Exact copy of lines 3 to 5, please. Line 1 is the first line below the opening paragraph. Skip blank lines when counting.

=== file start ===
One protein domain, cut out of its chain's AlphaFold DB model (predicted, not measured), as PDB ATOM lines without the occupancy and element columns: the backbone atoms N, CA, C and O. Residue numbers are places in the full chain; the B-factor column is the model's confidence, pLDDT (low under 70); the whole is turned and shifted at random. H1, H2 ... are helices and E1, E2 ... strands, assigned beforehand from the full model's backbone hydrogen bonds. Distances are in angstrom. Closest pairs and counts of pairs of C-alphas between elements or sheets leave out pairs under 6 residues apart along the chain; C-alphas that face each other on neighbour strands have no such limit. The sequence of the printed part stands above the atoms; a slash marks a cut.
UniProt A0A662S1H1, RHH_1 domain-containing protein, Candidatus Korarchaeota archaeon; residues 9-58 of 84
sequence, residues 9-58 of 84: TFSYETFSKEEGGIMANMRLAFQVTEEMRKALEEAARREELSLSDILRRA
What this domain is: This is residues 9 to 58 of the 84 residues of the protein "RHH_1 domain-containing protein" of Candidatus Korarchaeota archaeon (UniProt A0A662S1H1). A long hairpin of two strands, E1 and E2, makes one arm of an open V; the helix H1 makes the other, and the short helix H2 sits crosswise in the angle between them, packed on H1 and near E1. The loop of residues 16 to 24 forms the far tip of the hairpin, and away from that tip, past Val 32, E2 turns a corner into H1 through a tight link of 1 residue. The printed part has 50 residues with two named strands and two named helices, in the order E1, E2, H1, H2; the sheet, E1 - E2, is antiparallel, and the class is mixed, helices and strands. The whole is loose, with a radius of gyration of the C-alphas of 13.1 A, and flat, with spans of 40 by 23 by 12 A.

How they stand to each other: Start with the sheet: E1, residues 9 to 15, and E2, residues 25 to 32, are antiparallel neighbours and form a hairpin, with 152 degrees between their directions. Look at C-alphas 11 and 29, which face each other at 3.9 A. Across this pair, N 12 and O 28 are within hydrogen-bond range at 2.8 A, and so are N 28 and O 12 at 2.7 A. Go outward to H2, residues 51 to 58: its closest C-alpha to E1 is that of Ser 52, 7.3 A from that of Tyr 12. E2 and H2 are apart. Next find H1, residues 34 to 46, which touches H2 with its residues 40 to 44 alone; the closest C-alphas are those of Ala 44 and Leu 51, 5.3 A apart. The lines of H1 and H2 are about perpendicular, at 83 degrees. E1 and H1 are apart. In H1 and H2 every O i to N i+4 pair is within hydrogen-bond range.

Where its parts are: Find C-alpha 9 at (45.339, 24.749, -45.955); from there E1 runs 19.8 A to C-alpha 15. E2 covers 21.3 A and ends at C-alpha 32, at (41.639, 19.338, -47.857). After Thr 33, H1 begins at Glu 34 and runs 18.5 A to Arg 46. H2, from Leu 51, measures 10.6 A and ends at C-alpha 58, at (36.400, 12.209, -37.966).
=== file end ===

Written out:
What this domain is: This is residues 9 to 58 of the 84 residues of the protein "RHH_1 domain-containing protein" of Candidatus Korarchaeota archaeon (UniProt A0A662S1H1). A long hairpin of two strands, E1 and E2, makes one arm of an open V; the helix H1 makes the other, and the short helix H2 sits crosswise in the angle between them, packed on H1 and near E1. The loop of residues 16 to 24 forms the far tip of the hairpin, and away from that tip, past Val 32, E2 turns a corner into H1 through a tight link of 1 residue. The printed part has 50 residues with two named strands and two named helices, in the order E1, E2, H1, H2; the sheet, E1 - E2, is antiparallel, and the class is mixed, helices and strands. The whole is loose, with a radius of gyration of the C-alphas of 13.1 A, and flat, with spans of 40 by 23 by 12 A.

How they stand to each other: Start with the sheet: E1, residues 9 to 15, and E2, residues 25 to 32, are antiparallel neighbours and form a hairpin, with 152 degrees between their directions. Look at C-alphas 11 and 29, which face each other at 3.9 A. Across this pair, N 12 and O 28 are within hydrogen-bond range at 2.8 A, and so are N 28 and O 12 at 2.7 A. Go outward to H2, residues 51 to 58: its closest C-alpha to E1 is that of Ser 52, 7.3 A from that of Tyr 12. E2 and H2 are apart. Next find H1, residues 34 to 46, which touches H2 with its residues 40 to 44 alone; the closest C-alphas are those of Ala 44 and Leu 51, 5.3 A apart. The lines of H1 and H2 are about perpendicular, at 83 degrees. E1 and H1 are apart. In H1 and H2 every O i to N i+4 pair is within hydrogen-bond range.

Where its parts are: Find C-alpha 9 at (45.339, 24.749, -45.955); from there E1 runs 19.8 A to C-alpha 15. E2 covers 21.3 A and ends at C-alpha 32, at (41.639, 19.338, -47.857). After Thr 33, H1 begins at Glu 34 and runs 18.5 A to Arg 46. H2, from Leu 51, measures 10.6 A and ends at C-alpha 58, at (36.400, 12.209, -37.966).